[Originally published on the Aspley Consultants website]
This is an excellent book for anyone with an interest in safety, organisational learning or even justice and philosophy. Dekker’s book explores the tension between enabling an environment that encourages people to come forward with safety concerns and maintaining a degree of accountability so that wilful negligence is punished. Media demands that “something must be done” following major accidents all too often seek to punish people that were simply doing their job to the best of their abilities. Dekker shows how hindsight can be very unhelpful, especially when wielded by a zealous journalist, ambitious prosecutor or even an apathetic juror.
Through examples from healthcare, civil aviation and defence, Dekker demonstrates what happens after charging employees with murder, manslaughter, gross negligence when, if a ‘just culture’ had prevailed, the accidents or incidents in question might have been viewed as learning opportunities rather than crimes. Unintended consequences include colleagues clamming up, with no-one willing to admit to mistakes and work practices becoming increasingly defensive, occasionally increasing the risk to patients, passengers and the general public.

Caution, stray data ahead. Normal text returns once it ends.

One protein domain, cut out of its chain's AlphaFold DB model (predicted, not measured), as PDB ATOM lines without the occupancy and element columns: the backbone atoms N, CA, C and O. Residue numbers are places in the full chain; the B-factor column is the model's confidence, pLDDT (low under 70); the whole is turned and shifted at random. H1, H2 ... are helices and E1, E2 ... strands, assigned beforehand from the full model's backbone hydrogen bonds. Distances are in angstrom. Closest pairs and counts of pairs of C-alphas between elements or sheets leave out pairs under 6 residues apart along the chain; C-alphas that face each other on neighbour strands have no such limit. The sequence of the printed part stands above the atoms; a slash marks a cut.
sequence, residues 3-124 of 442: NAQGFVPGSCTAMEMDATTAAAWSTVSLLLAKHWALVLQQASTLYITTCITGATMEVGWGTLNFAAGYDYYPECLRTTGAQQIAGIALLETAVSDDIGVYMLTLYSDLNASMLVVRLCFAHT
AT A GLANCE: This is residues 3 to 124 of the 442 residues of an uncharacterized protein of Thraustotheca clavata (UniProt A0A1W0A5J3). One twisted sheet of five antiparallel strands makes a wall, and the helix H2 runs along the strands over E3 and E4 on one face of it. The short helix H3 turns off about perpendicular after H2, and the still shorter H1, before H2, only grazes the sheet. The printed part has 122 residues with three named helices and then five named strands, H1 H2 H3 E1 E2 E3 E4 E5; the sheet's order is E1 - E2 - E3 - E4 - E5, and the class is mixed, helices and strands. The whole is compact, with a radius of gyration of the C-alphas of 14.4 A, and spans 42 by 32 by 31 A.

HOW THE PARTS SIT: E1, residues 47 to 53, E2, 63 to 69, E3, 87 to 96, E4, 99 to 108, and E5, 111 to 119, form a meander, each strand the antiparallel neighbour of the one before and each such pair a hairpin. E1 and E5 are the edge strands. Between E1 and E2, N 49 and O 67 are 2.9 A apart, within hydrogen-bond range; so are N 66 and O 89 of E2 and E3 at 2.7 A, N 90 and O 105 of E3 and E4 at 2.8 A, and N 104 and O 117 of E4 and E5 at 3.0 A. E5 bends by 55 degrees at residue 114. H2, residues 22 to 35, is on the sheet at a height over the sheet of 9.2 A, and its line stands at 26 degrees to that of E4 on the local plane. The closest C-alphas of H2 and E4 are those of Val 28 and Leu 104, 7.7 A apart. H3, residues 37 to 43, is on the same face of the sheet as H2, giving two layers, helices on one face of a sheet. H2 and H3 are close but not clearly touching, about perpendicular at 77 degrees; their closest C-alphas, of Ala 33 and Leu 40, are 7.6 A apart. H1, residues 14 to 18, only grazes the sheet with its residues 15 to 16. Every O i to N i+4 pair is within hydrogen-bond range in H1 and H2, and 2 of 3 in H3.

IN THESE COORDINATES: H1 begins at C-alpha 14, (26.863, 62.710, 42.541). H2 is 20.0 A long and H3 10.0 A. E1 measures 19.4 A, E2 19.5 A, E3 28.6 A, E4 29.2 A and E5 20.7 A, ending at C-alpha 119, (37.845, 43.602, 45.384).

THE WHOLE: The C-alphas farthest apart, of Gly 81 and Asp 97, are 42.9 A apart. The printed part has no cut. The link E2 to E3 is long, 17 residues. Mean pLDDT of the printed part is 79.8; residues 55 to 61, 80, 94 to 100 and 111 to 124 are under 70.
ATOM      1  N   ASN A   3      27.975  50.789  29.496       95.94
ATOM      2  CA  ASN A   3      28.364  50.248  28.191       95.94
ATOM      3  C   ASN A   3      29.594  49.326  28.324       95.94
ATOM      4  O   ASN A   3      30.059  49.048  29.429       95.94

Dekker argues that the absence of a just culture damages morale and people’s commitment to their colleagues and employer; job satisfaction is reduced, as is the likelihood that people will step outside their formal roles, thereby reducing the flexibility that so many organisations need. Finally, the lack of a just culture causes (and is partially caused by) an erosion of trust between people that should see one another as colleagues.
This book contains ideas that make uncomfortable reading for those of us that like to believe in personal responsibility; it also makes clear that there is no such thing as an objective truth. There are only multiple perspectives, the combination of which is the best way to arrive at an account of ‘what happened’ that is as fair and accurate as possible.
Finally, Dekker explores the concept of blame and suggests that we blame one another for actions that are errors because of an unwillingness to admit to a lack of control. The modern world is complicated, fast-paced, inter-connected and prone to unpredictable events. Conceding, as individuals and organisations, that we actually have far less control than we claim, is too frightening for most of us, hence this fiction that all accidents can be prevented.
I don’t necessarily agree with all of these arguments but I recommend anyone with even a passing interest in these ideas to read this book.